However, there is some truth to this that translates to the writing world. Not a popular practicality to contemplate, but here goes anyway.

Are you protecting your voice from the writers you seek advice and editing from? I know they’re your friends, but do they know more about what you’re trying to say than you do? Or are they only applying the writing rules?

If they know how to edit, great! That means that they can see through the words, understand and meet you in the story you want to tell. If they can give you advice from there and not just the rules, hang on to them. If they don’t know how to do this, you’re writing a groupthink piece. And you’re compromising your voice. You don’t want their advice in your head until your voice and your confidence in your work is unshakable. Make sure you know what you’re trying to write and if they don’t know, then seek only to be edited by those who are more experienced than you. Edit up.

Change your critique group into a support group and keep your work close until it’s finished. Or until you’re more experienced. For more on this see my blog: The Beta Reader Love-o-Meter.

The Long Haul
Who are you, anyway?

Build a platform where you can engage and show who you are. Do this a few years before you publish your book. Platform building is more than just a website. And it’s another hat you have to wear in your writer’s world. I still struggle with this one myself. And, yes, I know, it will come back to bite me.

While you're building your platform, you're putting in your apprenticeship. You have to be willing to learn the craft and always be pushing to write better.

Endurance is a Learned Habit
Work on your writing discipline – creative and otherwise.

We've all heard the story of the writer who finally carves out the ability to write full time and then can’t get anything done. It’s hard to sit in a chair and write for extended periods of time, day in and day out. I’m up to about six hours but my goal is to push that. I did seven and a half the other day and the next day I was depleted.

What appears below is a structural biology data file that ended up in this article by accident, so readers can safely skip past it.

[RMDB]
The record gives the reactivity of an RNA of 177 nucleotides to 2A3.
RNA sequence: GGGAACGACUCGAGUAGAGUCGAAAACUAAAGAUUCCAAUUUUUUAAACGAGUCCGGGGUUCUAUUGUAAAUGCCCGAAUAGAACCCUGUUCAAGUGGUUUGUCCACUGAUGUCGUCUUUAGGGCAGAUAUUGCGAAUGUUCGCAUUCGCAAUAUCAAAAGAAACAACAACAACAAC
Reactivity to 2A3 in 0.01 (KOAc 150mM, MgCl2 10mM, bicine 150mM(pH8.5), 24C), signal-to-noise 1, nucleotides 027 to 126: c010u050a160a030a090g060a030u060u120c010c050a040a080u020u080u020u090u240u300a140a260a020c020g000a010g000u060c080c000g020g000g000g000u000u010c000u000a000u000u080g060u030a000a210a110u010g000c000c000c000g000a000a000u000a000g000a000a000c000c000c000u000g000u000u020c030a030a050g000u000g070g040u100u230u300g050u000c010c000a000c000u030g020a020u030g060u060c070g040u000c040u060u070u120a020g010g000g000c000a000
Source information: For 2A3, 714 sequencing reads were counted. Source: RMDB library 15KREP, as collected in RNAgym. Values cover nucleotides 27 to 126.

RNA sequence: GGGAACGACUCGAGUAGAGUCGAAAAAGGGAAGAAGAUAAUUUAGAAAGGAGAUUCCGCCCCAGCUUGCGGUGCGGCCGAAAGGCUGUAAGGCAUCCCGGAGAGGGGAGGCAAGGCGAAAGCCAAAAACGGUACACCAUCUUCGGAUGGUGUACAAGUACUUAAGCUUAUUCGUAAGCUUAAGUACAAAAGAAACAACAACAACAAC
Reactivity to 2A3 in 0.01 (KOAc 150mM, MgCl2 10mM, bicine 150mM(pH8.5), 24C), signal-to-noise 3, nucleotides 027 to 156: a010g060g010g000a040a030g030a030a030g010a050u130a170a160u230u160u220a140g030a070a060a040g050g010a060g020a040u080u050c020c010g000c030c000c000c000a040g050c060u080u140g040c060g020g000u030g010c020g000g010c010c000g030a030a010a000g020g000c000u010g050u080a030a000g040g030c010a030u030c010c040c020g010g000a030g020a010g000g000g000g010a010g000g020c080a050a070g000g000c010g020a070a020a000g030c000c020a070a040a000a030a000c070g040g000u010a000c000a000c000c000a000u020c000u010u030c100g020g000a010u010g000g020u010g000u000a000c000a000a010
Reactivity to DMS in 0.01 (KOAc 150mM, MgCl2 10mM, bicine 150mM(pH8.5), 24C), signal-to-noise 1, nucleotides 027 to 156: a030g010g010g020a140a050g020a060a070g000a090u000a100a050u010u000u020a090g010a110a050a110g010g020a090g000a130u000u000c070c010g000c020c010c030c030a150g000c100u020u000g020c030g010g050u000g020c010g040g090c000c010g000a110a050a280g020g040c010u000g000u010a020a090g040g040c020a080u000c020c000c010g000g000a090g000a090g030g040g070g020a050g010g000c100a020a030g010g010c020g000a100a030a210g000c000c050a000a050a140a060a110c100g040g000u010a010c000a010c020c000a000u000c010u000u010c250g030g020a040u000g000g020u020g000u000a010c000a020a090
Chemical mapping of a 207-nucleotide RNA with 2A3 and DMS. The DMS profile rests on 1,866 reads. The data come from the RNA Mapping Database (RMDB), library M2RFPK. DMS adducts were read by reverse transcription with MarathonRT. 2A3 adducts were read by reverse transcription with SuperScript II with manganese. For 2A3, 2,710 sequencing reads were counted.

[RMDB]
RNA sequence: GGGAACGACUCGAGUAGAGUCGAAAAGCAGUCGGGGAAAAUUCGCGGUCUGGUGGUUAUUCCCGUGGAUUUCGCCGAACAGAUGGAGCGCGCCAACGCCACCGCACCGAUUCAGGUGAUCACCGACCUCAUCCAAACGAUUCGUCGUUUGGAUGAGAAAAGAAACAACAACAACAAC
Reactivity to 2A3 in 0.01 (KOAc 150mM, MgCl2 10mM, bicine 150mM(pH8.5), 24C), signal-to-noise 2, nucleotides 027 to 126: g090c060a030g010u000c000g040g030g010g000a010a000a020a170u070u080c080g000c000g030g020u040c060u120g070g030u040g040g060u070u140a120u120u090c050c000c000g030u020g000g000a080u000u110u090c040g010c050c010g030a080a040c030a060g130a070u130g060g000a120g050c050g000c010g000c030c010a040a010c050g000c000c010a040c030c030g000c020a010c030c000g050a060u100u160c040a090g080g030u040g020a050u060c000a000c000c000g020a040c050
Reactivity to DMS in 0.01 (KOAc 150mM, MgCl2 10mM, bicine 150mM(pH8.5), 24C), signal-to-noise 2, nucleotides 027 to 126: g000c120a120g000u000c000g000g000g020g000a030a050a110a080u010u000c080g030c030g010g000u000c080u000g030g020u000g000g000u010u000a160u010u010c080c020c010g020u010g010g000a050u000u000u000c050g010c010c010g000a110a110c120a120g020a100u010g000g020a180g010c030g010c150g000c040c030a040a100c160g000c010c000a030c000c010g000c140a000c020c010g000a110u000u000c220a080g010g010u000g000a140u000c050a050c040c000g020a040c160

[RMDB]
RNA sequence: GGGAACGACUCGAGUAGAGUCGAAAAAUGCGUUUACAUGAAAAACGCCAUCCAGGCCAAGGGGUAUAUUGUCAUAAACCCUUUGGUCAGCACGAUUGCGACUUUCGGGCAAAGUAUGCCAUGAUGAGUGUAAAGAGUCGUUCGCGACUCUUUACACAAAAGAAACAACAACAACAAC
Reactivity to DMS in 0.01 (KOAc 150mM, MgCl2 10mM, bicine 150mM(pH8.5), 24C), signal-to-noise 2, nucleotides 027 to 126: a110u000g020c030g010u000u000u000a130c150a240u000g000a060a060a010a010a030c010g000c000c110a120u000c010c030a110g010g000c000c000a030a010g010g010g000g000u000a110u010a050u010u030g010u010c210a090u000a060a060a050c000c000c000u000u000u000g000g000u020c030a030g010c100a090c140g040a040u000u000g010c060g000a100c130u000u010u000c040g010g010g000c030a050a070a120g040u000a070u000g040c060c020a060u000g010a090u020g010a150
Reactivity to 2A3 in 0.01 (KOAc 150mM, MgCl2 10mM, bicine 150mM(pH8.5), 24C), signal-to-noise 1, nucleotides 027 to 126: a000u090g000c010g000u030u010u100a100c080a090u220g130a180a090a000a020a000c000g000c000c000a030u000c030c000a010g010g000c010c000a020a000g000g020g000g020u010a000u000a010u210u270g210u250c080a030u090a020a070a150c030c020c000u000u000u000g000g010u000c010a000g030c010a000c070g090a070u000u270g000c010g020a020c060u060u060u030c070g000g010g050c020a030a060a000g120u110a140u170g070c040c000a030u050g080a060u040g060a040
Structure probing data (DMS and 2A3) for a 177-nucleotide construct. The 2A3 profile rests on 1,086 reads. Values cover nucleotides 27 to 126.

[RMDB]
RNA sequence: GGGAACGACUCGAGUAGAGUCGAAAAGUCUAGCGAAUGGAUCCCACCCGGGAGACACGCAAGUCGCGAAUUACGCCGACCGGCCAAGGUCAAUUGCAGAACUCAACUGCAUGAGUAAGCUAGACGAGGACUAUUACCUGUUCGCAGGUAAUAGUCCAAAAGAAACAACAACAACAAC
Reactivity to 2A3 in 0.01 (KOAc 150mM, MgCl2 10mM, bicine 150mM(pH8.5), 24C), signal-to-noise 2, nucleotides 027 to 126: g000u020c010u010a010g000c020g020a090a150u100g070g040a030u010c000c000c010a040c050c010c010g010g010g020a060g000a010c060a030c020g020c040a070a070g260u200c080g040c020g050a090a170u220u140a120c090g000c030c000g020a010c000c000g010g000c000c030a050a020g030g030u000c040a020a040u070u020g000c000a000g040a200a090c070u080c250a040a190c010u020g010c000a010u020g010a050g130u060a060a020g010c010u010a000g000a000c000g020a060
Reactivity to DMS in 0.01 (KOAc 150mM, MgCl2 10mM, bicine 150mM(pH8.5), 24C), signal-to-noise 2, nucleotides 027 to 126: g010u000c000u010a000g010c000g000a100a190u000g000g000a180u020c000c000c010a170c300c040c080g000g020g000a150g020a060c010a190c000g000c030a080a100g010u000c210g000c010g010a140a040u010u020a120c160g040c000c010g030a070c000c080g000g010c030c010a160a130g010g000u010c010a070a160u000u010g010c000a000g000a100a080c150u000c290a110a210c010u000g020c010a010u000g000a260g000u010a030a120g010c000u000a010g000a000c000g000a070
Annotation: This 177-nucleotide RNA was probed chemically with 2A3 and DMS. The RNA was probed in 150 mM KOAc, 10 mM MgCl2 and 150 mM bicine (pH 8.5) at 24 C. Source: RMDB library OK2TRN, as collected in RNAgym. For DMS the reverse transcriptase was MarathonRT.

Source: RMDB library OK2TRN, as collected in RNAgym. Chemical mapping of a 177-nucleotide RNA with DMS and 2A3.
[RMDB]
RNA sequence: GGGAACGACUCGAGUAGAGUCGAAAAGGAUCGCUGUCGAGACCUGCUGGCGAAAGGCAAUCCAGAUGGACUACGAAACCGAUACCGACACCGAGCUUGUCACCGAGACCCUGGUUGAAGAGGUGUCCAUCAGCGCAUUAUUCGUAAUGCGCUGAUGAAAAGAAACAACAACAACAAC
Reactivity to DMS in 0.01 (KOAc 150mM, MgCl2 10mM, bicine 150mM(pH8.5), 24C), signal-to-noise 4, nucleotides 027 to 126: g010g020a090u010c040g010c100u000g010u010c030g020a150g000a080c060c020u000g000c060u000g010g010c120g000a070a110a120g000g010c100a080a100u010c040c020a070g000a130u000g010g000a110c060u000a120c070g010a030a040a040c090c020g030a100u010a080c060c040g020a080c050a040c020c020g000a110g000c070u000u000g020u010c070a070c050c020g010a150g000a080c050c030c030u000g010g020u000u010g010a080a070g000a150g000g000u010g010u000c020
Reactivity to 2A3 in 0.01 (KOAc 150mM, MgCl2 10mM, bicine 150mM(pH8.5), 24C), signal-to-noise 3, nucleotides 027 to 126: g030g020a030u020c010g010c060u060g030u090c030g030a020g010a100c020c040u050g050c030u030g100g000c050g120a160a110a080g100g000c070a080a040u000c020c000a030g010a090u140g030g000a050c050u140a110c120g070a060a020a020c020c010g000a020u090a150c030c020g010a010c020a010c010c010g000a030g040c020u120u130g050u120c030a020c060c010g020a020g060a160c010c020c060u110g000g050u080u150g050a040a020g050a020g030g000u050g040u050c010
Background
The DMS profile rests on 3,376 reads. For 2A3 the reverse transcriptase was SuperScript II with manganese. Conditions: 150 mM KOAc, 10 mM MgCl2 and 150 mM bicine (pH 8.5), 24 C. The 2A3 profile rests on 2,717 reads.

John Irving says after he wrote The World According to Garp at three hours a day while he was also teaching, he no longer needed the job and decided to write full time. He couldn’t just sit and write for eight hours a day. But he’s a world class wrestler and applied the same training philosophy to his
writing as he had to his wrestling and built his endurance. By slowly pushing his ability.

I learned creative discipline from being a graphic designer on a deadline. When a client is waiting and money is on the line, you will be creative and you will let it go when it’s good enough. Something some writers struggle with.

What else needs to be said?

About the Author: Deb McLeod, MFA, practices novel research immersion. For her novel, The Train to Pescara, Deb journeyed to Sardinia to study ancient goddess worship and spent time in the Abruzzi village her great-grandparents left in 1905. Her metaphysical knowledge for the Angel Thriller, The Julia Set, culminates from four years of studying and teaching meditation, clairvoyance and chakra healing. For over fourteen years, Deb McLeod has been a creative writing coach helping other writers to embrace their passion and get their words on the page. For more, see